Beth-with-Dreads prays the Lord’s Prayer this way: She says, “Give us this day our daily breadcrumbs,” and I think this really is IT. We pick up the next breadcrumb. And the next. And we trust the crumbs are actually taking us somewhere, a path to something that matters in the scheme of the universe. The breadcrumbs wind us around and through and keep our eyes present instead of out across a looming horizon.

I want a strategic plan. God whispers in my ear, what if you let go of your strategic plan and offer a sacred prayer instead. Like, “help.” Or, “here.”

Here, God, is my uncertainty and self-doubt and God-doubt. Here, God, is my fear and my need for control. Here is my hope and my most profound dream. Here. Take it and show me the next breadcrumb.

Here’s what arrives: The only thing that matters right now is how you walk with yourself through right now.

That’s this moment’s breadcrumb.

Don’t you just want to roll your eyes. That can’t possibly be the answer. Deep down, I know this is really all that matters. I have said it a million times: There are so few things we can control. Almost nothing. One thing we can control is how we treat ourselves and that one thing can change everything.


I was reading toward the end of Ecclesiastes 9 where Solomon writes, I realized that if you keep your eyes open day and night without even blinking, you’ll still never figure out the meaning of what God is doing on this earth. Search as hard as you like, you’re not going to make sense of it. No matter how smart you are, you won’t get to the bottom of it” (The Message).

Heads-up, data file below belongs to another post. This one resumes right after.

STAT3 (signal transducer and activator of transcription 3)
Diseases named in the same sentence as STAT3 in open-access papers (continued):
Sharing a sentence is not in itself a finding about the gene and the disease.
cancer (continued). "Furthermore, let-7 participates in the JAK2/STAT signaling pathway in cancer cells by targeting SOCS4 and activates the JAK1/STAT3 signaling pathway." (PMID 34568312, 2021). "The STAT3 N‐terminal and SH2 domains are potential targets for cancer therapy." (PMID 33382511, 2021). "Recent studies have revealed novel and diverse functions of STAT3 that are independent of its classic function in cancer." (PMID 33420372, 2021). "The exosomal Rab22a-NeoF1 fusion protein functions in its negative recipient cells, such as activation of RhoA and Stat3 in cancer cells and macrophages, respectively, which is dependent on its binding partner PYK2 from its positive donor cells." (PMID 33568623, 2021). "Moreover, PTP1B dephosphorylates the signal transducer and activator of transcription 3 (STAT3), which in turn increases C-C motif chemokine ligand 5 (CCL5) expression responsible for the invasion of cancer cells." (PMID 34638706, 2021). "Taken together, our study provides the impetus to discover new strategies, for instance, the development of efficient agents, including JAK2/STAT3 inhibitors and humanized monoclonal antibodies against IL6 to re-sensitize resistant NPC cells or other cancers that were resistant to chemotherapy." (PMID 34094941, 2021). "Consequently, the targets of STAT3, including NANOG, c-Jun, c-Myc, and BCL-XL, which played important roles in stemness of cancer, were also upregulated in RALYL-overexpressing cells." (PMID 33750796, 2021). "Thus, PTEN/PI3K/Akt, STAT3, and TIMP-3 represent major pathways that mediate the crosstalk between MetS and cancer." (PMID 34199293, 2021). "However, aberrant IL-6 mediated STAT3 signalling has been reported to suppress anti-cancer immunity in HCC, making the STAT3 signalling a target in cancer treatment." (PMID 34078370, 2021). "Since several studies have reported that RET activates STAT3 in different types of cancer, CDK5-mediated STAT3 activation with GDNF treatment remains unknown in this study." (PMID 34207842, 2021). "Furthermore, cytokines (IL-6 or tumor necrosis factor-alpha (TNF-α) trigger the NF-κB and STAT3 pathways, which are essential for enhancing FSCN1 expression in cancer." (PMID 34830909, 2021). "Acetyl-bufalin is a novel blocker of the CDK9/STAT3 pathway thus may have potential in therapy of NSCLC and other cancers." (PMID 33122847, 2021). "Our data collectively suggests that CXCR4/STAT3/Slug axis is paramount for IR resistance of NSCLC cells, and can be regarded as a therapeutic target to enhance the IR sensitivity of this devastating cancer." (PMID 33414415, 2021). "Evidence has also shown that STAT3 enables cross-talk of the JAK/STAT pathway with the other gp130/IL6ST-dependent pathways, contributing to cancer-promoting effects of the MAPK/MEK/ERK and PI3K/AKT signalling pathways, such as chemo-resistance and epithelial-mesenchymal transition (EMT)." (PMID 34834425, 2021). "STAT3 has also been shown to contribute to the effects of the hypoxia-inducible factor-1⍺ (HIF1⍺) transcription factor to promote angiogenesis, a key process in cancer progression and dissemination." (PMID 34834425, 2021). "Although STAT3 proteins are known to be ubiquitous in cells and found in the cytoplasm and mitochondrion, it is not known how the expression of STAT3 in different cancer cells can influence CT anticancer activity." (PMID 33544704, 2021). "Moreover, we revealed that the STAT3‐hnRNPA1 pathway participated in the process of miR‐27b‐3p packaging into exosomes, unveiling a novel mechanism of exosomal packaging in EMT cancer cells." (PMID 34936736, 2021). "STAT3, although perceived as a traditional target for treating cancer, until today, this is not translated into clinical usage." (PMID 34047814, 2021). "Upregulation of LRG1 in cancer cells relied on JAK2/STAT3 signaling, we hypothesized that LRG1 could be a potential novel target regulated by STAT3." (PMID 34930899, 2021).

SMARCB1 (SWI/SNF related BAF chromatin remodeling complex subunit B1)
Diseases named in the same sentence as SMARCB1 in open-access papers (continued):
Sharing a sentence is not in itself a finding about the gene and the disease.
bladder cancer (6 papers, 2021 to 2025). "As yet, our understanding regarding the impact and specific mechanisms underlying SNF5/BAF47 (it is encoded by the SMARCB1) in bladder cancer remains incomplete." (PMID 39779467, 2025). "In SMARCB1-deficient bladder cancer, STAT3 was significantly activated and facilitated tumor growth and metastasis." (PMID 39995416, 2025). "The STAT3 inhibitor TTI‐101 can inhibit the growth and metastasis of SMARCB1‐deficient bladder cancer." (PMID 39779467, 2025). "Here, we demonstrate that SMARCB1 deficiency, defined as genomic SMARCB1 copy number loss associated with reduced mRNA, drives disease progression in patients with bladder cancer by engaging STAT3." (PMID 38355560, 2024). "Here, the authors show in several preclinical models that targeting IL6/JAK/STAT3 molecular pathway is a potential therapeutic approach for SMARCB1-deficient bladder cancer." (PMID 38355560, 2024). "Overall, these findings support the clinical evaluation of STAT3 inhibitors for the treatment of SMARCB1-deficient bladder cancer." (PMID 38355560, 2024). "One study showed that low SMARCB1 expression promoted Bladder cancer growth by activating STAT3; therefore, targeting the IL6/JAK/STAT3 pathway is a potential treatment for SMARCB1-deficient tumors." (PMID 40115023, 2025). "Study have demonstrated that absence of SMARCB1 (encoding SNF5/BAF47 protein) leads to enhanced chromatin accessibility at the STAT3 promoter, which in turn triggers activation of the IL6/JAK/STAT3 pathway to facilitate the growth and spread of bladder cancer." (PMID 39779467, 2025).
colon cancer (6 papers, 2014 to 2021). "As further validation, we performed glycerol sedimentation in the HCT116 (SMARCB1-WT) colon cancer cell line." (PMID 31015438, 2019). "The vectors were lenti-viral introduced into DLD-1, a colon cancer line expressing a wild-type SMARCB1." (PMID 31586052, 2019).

This tells me I will not analyze, figure, plan, or scheme my way into space and breath and grace. I will “here” myself there. I will keep handing the heavy back over to him and I will ask him for the breadcrumb, which is light and straightforward and uncomplicated in its ease.

As I sit here, I am struck with a profound realization: No door is actually closed to me. None at all. Did you know that? I perceive doors to be slamming shut, but it’s just the work of the Soul Bullies. Nouwen goes on to say, “But I wanted at least to prevent the temptation of not entering any doors at all out of fear of the closed ones.” The Bully’s entire agenda is to keep us from entering any door at all out of fear, a sense of being doomed, an inevitability of failure or disappointment.

So the antidote, I guess, is to keep following the breadcrumbs into the fog, through the fog, to “here” ourselves there (“here, God, take what’s in my hands”), and to do all this with the gentleness we would offer a child hiding in her closet. Because SO many voices have told us to be afraid, to stop, to stay put, to quiet down, to quit with all this nonsense. And we need to help ourselves heal from the trauma that’s been done to our souls. We need to help ourselves heal from the continual self-doubt. We need to learn what it feels like to sit with our very scared selves in the closet and say, “You’re OK. You can trust yourself. Do you see a breadcrumb? I’m with you.”

Since I sat down out here, since I followed the breadcrumbs to the back patio and began writing (which, like the patio, is always a source), the fog has burned off considerably. A sweet breeze has replaced the stillness. It’s still so deliciously cool, but a bit more light has arrived.


All my love,